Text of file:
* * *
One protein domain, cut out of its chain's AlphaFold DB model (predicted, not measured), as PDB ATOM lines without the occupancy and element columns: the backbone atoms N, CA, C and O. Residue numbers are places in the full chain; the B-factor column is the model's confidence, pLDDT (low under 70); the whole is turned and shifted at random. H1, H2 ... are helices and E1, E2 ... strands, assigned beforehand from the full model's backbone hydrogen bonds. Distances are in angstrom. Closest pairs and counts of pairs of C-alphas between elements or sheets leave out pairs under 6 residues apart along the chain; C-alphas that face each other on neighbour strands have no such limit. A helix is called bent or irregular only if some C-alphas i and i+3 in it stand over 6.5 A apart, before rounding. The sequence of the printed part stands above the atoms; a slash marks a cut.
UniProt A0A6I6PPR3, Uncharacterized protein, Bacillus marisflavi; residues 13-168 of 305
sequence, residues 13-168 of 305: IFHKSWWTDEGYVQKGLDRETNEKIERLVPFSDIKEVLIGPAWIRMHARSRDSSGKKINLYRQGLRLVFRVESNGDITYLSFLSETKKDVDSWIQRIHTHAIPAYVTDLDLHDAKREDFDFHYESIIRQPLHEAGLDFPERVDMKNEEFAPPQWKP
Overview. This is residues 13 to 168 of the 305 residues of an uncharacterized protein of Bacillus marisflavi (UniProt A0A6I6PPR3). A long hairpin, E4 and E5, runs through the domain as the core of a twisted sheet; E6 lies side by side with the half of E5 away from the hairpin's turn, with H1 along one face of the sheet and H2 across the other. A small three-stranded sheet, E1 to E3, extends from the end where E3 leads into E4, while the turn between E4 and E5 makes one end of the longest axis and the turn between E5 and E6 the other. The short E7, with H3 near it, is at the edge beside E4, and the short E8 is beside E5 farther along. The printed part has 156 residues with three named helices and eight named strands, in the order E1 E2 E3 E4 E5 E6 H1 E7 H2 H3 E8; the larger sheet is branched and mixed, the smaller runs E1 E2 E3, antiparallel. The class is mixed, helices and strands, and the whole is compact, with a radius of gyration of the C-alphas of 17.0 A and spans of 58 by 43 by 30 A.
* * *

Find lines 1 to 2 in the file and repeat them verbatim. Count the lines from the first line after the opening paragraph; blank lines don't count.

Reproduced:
UniProt A0A6I6PPR3, Uncharacterized protein, Bacillus marisflavi; residues 13-168 of 305
sequence, residues 13-168 of 305: IFHKSWWTDEGYVQKGLDRETNEKIERLVPFSDIKEVLIGPAWIRMHARSRDSSGKKINLYRQGLRLVFRVESNGDITYLSFLSETKKDVDSWIQRIHTHAIPAYVTDLDLHDAKREDFDFHYESIIRQPLHEAGLDFPERVDMKNEEFAPPQWKP